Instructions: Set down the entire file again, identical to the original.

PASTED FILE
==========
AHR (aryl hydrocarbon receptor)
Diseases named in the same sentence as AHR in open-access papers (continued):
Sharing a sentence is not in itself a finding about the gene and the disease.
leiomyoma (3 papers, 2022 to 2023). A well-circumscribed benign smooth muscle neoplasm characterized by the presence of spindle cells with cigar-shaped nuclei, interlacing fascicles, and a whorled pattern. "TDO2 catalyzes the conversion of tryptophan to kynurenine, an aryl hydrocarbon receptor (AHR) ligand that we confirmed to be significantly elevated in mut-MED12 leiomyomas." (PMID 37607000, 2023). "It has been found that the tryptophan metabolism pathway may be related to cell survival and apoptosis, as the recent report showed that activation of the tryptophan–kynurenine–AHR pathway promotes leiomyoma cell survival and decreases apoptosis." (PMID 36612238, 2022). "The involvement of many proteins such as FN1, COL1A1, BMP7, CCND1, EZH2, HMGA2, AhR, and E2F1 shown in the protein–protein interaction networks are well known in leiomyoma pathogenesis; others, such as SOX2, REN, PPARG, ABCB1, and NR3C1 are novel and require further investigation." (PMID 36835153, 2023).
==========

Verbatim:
AHR (aryl hydrocarbon receptor)
Diseases named in the same sentence as AHR in open-access papers (continued):
Sharing a sentence is not in itself a finding about the gene and the disease.
leiomyoma (3 papers, 2022 to 2023). A well-circumscribed benign smooth muscle neoplasm characterized by the presence of spindle cells with cigar-shaped nuclei, interlacing fascicles, and a whorled pattern. "TDO2 catalyzes the conversion of tryptophan to kynurenine, an aryl hydrocarbon receptor (AHR) ligand that we confirmed to be significantly elevated in mut-MED12 leiomyomas." (PMID 37607000, 2023). "It has been found that the tryptophan metabolism pathway may be related to cell survival and apoptosis, as the recent report showed that activation of the tryptophan–kynurenine–AHR pathway promotes leiomyoma cell survival and decreases apoptosis." (PMID 36612238, 2022). "The involvement of many proteins such as FN1, COL1A1, BMP7, CCND1, EZH2, HMGA2, AhR, and E2F1 shown in the protein–protein interaction networks are well known in leiomyoma pathogenesis; others, such as SOX2, REN, PPARG, ABCB1, and NR3C1 are novel and require further investigation." (PMID 36835153, 2023).